The voice on the other end of the phone is unmistakable. The reassuring patter of every NPR listener's personal storyteller, "This American Life" host Ira Glass. He's talking about, well, talking. To be specific, about vocal fry, the style of low, slightly growling speaking style seen as a recent phenomenon—and a habit he's been identified with. He laughs in self-deprecating agreement when the topic comes up. "I'm an industry leader [of the mannerism]," admits the host and producer, who will present "Reinventing Radio: An Evening with Ira Glass" at UPAC in Kingston on May 21.
"NPR did a show where we talked to a linguist from Stanford University about vocal fry and upspeaking [the tendency of raising one's voice at the end of a sentence]," says Glass. "Both of those things are mainly associated with young women, and some people find them annoying. And this linguist said that the way people speak is something that changes over time. So, basically, that means that if you find the way young people speak annoying, it just means you're old. [Laughs.] For a while NPR was getting hate mail from listeners accusing some of our female correspondents of consciously talking like that. And we were, like, 'No, this is how they really talk.' When someone talks in their 'announcer's voice,' it takes away any air of authority—there's more of an air of authenticity when they speak like their authentic selves."
Speaking like his authentic self is something Glass has been doing since 1995 as the producer and host of "This American Life." But the Baltimore-born on-air personality's radio career actually started well before his current, phenomenally popular program began, when, at 19, he "talked his way into" an intern position at NPR's Washington, DC, headquarters. He eventually served as a reporter and host on "All Things Considered," "Morning Edition," and "Talk of the Nation" and co-hosted "The Wild Room" on Chicago's WBEZ, but the first NPR show he worked on was Joe Frank's narrative-drama "NPR Playhouse." "I remember watching Joe work in the studio and thinking how I'd never heard anyone tell a story on the radio like that before," Glass reflects. "I would get caught up in it and think, 'I want to make something like this.' I wish I had some big, romantic story beyond that. Really, I got into this because I just wanted to make something that was good and would seem special." The over 2.2 million listeners who tune into "This American Life" every week (with an equal amount of podcast downloads) across 500 stations, along with the show's multiple awards and (unfortunately short-lived) Showtime series, would indicate that Glass's riveting, real-life storytelling style is, indeed, special to many.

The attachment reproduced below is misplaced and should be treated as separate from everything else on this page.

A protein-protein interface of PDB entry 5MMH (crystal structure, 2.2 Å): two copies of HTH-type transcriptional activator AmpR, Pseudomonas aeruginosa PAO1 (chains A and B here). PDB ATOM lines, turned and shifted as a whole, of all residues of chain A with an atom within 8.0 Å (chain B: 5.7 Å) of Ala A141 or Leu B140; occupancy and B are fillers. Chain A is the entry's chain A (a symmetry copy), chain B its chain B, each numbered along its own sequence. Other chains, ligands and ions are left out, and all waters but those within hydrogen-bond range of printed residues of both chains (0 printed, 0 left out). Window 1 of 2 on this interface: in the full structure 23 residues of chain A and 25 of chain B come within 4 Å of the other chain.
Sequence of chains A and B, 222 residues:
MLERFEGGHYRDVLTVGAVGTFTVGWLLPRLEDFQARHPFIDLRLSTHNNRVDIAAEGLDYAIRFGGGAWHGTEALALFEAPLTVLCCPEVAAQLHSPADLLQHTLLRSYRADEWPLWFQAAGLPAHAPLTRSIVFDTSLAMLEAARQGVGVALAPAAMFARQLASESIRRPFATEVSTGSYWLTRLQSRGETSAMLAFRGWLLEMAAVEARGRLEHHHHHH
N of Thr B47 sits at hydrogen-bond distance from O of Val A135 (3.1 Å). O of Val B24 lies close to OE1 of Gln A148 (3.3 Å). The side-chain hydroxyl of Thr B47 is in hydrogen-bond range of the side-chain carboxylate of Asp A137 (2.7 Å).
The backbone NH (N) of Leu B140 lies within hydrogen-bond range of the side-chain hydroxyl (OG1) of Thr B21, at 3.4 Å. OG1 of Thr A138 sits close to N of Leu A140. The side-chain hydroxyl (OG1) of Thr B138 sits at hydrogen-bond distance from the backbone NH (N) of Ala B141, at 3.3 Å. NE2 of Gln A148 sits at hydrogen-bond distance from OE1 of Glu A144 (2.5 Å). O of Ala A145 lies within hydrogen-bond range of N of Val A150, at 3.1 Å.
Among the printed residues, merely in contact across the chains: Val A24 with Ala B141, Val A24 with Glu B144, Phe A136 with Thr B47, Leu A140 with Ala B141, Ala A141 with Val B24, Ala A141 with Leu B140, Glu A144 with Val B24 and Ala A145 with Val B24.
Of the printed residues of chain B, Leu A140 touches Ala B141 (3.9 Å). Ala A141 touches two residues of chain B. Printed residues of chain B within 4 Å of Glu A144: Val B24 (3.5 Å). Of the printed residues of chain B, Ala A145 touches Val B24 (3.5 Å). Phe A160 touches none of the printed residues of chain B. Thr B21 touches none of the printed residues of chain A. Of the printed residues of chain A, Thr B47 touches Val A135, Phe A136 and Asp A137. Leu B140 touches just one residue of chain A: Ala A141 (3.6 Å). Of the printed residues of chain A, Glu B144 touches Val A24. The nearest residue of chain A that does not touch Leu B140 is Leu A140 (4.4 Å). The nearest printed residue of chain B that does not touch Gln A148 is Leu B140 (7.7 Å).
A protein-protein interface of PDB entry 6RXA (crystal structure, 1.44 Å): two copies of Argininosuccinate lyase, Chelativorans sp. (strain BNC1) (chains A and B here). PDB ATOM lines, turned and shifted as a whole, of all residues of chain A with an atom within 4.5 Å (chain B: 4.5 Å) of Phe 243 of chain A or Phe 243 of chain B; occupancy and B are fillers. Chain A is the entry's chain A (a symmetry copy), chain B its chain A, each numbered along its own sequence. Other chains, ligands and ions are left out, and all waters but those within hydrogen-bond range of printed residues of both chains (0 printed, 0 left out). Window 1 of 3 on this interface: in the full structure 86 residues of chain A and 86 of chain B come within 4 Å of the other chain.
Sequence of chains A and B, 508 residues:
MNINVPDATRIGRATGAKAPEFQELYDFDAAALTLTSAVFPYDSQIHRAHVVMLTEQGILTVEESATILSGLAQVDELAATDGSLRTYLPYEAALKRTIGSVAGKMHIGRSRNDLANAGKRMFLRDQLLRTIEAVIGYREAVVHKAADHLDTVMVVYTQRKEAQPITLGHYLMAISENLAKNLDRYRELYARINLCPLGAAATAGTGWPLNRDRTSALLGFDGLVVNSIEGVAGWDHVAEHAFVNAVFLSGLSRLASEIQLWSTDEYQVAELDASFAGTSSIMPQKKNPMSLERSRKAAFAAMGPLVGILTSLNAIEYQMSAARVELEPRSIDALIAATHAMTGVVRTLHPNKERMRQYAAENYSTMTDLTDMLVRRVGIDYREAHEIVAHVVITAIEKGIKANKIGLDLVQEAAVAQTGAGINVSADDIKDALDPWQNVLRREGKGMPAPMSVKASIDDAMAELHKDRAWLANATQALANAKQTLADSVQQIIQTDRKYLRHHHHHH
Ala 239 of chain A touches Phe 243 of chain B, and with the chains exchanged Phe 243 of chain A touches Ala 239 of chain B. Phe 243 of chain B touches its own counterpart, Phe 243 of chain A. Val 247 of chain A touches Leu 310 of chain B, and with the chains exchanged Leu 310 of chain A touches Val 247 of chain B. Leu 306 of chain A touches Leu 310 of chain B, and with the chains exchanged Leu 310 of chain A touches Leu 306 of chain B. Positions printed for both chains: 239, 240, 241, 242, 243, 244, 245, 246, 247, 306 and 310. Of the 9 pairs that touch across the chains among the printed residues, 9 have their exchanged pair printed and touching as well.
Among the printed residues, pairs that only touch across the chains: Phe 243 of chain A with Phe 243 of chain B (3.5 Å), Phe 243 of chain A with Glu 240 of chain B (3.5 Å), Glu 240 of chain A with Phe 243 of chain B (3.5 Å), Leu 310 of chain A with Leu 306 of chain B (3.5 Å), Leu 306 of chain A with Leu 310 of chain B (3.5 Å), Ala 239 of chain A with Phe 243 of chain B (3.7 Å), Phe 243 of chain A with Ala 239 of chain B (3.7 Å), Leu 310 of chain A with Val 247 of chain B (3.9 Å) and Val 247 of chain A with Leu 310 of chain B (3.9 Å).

After 20 years of "This American Life," does its host ever find it difficult keeping the show fresh? "Yeah, it's hard," says Glass, whose live tour format features him manipulating sounds and music on stage in real time via iPad and includes content never heard on the program. "The most exciting shows are the ones where we do things we've never done before. So that's what we're always trying to do."
"Reinventing Radio: An Evening with Ira Glass" will take place at UPAC in Kingston on May 21 at 8pm. Tickets are $45, $40 (members), $60 (Gold Circle), and $100 (VIP; includes reception with Glass). (845) 339-6088.